Google Cardboard Interactivity Tutorial

By Ruiqi Mao


This tutorial assumes you've completed the Google Cardboard Hello World Tutorial


1.   Let's get rid of our Hello World text. It's ugly, and we can do much better if we want to interact with objects in our scene.

2.   Add some cubes and spheres around the camera.

3.   Verify in game mode that you can look around and see the objects.

4.   We're going to make it so that we can interact with these objects! To do so, we need to be able to tell the camera how to look at objects. To do so, select "Main Camera" and in the Inspector pane on the right, click "Add Component", then search for "GvrPointerPhysicsRaycaster", and select it.

5.   Now that we have a raycaster attached to our camera, we have to be able to tell the camera what objects we want to trigger our raycaster. Go through all of your objects and add an "Event Trigger" component.

6.   Now test it out! You'll notice that the circle gets bigger whenever you look at one of your objects!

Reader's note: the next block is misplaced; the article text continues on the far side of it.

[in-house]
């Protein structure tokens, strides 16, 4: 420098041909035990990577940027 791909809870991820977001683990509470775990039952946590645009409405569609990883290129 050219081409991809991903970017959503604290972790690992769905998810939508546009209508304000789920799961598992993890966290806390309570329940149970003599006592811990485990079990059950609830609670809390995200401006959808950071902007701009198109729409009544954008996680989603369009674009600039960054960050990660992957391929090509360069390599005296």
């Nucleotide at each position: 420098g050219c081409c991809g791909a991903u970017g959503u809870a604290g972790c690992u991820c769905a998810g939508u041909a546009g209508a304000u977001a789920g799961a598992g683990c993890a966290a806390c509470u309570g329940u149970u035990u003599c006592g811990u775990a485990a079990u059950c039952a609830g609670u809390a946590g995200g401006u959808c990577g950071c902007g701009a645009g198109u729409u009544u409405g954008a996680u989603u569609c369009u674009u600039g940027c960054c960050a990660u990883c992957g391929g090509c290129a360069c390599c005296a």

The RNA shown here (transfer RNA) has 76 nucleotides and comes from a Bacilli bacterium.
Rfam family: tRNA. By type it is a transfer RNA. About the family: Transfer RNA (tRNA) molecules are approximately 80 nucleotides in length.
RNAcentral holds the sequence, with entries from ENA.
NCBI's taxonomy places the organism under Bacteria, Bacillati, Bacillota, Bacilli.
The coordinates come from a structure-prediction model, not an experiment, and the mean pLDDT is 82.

7.   Let's have the objects react when we look at them. Right click the Assets pane at the bottom and create a "Scripts" folder next to the existing GoogleVR folder. Enter that folder, right click, and create a new C# script. Call it "ObjectBehavior".

8.   Open the script. It should launch an editor in Visual Studio. What we are going to do is write a script that will make objects grow when we look at them. To get started, let's state what components our script requires. We want the object this script is going to be applied to to have an Event Trigger, so first, we'll import Unity's event system, then state that the behavior requires an EventTrigger.

9.   We need to add methods that will be triggered whenever an object enters or exits our view. Add two methods to the class and register them with the Event Trigger.

10.   Now, we could simply add code to OnPointerEnter and OnPointerExit to immediately change the scale of the objects, but that would look choppy, so we're going to animate the scaling instead. We're going to have two scales: the initial state and the scaled state, which the object will animate back and forth between.

11.   We're done with the code! Let's go back to the Unity editor. Drag the script onto each of your objects. You should see an "Object Behavior" component show up on all of them.

12.   You should now have a working VR application with interaction! Test it out in Play mode and on your device!